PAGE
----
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NCJRS Abstract

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NCJ Number: 183016 Find in a Library
Title: Practical Reference to Religious Diversity for Operational Police
Corporate Author: National Police Ethnic Advisory Bureau
Date Published: 1999
Page Count: 59
Sponsoring Agency: National Police Ethnic Advisory Bureau
Melbourne 3005, Australia
Sale Source: National Police Ethnic Advisory Bureau
P.O. Box 415
Melbourne 3005,
Type: Instructional Material
Format: Document
Language: English
Country: Australia
Annotation: This practical reference for Australian police provides an overview of the beliefs of non-Christian religious bodies in Australia and supplies specific information helpful to police in interacting with adherents to these religions in various contexts.
Abstract: The religions for which information is provided are Buddhism, Hinduism, Islam, Judaism, and the Sikh faith. For each of these faiths this booklet presents a summary of core beliefs, followed by an overview of general religious practices presented in the format of questions and answers. The questions and answers in the overview pertain to the key festivals celebrated in the religion; variations in or branches of the religion; whether or not the religion forbids the eating of meat; the importance of specific worship times; whether the religion involves the wearing of special clothing, jewelry, or ornaments; whether the religion has periods of fasting; and any other significant behaviors associated with the religion. Remaining questions for each religion are posed under the following subjects: death and related issues, gender roles and family, physical contact and other sensitivities, and religious practices that may impact the way adherents of the religion interact with the police in the context of police duties. Similar questions are posed under these topics for each of the religions covered. Data are also provided on the number of adherents of each religion in each of the Australian States and Territories.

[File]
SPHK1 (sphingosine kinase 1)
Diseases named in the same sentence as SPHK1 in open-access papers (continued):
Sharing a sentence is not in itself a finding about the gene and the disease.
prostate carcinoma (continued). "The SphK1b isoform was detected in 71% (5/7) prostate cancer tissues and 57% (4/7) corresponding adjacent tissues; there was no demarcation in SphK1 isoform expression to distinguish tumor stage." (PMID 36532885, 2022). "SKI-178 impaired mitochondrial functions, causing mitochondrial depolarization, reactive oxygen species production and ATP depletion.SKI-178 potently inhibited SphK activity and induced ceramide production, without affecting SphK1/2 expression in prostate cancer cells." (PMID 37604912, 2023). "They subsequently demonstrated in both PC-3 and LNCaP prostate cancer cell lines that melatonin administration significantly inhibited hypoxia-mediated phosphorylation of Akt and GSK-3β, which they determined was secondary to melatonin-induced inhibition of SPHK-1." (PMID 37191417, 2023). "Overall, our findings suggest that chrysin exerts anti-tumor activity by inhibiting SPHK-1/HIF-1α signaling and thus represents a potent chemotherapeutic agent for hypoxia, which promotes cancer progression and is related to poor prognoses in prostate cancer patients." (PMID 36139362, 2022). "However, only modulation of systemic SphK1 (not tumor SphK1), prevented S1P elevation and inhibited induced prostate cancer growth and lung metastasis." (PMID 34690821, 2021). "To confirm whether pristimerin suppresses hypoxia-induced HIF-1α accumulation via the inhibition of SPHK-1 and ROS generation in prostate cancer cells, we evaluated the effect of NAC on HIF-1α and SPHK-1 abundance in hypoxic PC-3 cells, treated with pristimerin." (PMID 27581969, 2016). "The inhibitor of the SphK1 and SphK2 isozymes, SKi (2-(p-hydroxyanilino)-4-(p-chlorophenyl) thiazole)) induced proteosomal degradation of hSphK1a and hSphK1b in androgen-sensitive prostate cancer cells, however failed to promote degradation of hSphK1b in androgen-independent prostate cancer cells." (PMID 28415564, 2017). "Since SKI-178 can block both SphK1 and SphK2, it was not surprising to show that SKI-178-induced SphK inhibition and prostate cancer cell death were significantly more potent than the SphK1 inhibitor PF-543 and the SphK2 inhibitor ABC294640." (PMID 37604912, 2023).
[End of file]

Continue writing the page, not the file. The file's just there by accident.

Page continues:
Main Term(s): Police-minority relations
Index Term(s): Cultural influences; Ethnic groups; Foreign police; Police human relations training; Religion
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